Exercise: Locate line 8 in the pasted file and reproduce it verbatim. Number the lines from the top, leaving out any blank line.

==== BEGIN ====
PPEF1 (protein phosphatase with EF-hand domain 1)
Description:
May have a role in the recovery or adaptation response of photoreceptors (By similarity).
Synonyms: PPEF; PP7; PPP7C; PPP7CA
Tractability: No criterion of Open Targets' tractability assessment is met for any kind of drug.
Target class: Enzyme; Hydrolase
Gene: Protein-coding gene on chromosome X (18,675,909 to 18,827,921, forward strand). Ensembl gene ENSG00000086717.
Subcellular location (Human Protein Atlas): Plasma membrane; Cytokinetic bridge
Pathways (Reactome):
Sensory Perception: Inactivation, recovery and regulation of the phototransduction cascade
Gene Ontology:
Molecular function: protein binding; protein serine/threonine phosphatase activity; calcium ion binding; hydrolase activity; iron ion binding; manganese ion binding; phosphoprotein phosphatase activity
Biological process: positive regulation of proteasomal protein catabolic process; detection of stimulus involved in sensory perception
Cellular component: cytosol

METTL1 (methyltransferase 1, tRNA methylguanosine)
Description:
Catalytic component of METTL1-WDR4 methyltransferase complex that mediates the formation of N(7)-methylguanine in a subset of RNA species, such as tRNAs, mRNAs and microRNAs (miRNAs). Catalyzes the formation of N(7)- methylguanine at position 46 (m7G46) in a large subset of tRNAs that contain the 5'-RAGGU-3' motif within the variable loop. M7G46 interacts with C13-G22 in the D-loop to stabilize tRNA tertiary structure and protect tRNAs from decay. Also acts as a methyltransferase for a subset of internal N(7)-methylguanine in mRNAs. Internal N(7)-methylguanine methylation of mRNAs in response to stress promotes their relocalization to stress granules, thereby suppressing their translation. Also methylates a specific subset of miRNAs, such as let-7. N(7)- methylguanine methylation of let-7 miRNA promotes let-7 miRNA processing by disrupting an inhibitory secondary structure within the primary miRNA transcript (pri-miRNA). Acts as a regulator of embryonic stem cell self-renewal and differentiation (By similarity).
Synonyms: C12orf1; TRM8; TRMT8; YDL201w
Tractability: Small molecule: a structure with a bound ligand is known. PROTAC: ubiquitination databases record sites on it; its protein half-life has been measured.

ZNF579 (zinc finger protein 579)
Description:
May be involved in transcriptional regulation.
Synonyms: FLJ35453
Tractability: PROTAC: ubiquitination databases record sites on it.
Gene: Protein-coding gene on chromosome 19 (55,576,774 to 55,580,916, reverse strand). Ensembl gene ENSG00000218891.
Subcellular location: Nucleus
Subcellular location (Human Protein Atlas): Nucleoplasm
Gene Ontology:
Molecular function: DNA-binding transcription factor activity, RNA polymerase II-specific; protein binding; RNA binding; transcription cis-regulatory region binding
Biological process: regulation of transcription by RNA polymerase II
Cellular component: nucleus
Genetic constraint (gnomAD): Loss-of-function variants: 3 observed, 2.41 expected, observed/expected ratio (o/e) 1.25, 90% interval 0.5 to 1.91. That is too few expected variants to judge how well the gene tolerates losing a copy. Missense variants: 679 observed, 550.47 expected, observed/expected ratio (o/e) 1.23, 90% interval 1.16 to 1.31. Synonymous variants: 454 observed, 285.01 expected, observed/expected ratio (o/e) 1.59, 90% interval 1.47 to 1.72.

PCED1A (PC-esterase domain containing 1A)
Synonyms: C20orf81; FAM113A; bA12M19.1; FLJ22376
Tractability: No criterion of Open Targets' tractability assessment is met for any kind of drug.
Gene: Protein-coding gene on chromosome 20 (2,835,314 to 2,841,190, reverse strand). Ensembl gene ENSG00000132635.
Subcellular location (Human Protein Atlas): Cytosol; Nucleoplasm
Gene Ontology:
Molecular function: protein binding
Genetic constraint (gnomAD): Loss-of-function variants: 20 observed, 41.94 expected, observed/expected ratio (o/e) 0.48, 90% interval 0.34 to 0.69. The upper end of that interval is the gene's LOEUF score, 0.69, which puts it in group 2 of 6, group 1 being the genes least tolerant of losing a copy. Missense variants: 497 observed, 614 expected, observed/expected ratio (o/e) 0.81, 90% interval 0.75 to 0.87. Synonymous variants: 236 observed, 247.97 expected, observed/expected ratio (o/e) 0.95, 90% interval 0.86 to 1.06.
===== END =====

Subcellular location (Human Protein Atlas): Plasma membrane; Cytokinetic bridge